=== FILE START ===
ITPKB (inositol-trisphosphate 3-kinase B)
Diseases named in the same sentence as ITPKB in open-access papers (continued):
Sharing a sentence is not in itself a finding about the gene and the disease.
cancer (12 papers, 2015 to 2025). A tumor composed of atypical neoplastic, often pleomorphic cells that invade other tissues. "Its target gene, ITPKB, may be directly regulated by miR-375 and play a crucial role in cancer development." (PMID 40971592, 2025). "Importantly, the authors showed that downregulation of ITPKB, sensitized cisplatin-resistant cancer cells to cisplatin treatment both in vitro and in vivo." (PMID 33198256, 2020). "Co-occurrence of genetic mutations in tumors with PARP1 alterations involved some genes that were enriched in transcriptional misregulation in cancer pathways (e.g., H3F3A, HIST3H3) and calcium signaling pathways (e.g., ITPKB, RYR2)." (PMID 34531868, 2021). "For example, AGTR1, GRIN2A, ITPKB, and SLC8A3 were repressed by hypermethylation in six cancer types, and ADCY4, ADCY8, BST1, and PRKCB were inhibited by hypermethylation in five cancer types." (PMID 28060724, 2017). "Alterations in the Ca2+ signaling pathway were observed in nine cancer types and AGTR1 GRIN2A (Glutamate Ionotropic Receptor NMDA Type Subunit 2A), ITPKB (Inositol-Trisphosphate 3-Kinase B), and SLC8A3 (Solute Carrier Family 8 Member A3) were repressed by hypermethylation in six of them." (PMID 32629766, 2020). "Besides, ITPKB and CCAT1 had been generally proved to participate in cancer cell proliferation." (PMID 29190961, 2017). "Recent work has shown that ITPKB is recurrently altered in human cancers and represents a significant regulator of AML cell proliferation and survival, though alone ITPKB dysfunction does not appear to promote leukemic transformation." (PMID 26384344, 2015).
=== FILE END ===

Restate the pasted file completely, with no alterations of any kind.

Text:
ITPKB (inositol-trisphosphate 3-kinase B)
Diseases named in the same sentence as ITPKB in open-access papers (continued):
Sharing a sentence is not in itself a finding about the gene and the disease.
cancer (12 papers, 2015 to 2025). A tumor composed of atypical neoplastic, often pleomorphic cells that invade other tissues. "Its target gene, ITPKB, may be directly regulated by miR-375 and play a crucial role in cancer development." (PMID 40971592, 2025). "Importantly, the authors showed that downregulation of ITPKB, sensitized cisplatin-resistant cancer cells to cisplatin treatment both in vitro and in vivo." (PMID 33198256, 2020). "Co-occurrence of genetic mutations in tumors with PARP1 alterations involved some genes that were enriched in transcriptional misregulation in cancer pathways (e.g., H3F3A, HIST3H3) and calcium signaling pathways (e.g., ITPKB, RYR2)." (PMID 34531868, 2021). "For example, AGTR1, GRIN2A, ITPKB, and SLC8A3 were repressed by hypermethylation in six cancer types, and ADCY4, ADCY8, BST1, and PRKCB were inhibited by hypermethylation in five cancer types." (PMID 28060724, 2017). "Alterations in the Ca2+ signaling pathway were observed in nine cancer types and AGTR1 GRIN2A (Glutamate Ionotropic Receptor NMDA Type Subunit 2A), ITPKB (Inositol-Trisphosphate 3-Kinase B), and SLC8A3 (Solute Carrier Family 8 Member A3) were repressed by hypermethylation in six of them." (PMID 32629766, 2020). "Besides, ITPKB and CCAT1 had been generally proved to participate in cancer cell proliferation." (PMID 29190961, 2017). "Recent work has shown that ITPKB is recurrently altered in human cancers and represents a significant regulator of AML cell proliferation and survival, though alone ITPKB dysfunction does not appear to promote leukemic transformation." (PMID 26384344, 2015).